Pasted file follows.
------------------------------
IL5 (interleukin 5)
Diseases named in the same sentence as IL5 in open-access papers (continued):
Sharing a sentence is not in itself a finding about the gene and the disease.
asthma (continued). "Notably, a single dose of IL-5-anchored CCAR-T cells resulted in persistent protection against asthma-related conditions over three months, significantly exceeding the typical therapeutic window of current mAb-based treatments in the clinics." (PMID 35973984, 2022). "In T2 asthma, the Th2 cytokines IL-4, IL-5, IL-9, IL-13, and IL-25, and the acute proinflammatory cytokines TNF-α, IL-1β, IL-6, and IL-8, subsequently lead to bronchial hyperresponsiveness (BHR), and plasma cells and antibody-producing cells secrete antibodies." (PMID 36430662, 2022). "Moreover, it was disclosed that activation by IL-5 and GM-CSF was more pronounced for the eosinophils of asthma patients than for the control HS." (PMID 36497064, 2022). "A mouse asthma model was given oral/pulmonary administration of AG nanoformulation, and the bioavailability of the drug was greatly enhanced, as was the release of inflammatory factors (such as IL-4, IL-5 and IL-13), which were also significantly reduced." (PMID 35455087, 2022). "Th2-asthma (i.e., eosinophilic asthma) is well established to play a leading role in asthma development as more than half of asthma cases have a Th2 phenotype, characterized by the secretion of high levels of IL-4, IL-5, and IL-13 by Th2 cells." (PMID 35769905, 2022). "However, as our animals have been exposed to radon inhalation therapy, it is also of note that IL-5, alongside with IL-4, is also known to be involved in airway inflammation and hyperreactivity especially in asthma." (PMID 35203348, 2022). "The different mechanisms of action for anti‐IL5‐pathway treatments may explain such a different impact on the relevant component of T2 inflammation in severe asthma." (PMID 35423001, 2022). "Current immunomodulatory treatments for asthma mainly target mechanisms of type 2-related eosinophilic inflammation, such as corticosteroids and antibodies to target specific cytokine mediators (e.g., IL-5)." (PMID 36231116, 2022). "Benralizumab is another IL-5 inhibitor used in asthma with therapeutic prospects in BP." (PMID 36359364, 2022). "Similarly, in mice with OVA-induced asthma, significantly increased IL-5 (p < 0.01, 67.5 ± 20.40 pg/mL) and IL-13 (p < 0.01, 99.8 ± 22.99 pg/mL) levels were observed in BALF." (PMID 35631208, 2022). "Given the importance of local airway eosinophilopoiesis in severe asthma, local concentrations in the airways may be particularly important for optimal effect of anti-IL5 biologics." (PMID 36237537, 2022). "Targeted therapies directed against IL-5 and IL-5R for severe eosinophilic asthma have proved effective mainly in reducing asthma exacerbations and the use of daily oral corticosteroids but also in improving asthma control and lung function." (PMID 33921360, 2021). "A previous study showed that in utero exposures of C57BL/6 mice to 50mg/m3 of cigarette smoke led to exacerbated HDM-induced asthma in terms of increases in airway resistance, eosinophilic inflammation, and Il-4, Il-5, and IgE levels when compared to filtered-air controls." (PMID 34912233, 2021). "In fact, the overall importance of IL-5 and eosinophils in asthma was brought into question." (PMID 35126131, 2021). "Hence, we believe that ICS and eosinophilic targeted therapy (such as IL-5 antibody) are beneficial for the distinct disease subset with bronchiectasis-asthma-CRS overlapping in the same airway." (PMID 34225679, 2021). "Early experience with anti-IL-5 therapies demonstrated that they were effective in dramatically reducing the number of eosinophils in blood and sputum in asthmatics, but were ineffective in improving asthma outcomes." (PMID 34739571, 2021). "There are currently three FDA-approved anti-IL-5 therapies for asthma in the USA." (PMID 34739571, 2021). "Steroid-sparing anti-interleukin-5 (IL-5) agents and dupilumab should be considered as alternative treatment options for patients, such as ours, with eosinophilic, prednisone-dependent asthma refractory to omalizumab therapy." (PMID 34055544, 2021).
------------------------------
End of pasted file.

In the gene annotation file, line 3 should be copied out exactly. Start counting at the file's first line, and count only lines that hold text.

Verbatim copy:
Sharing a sentence is not in itself a finding about the gene and the disease.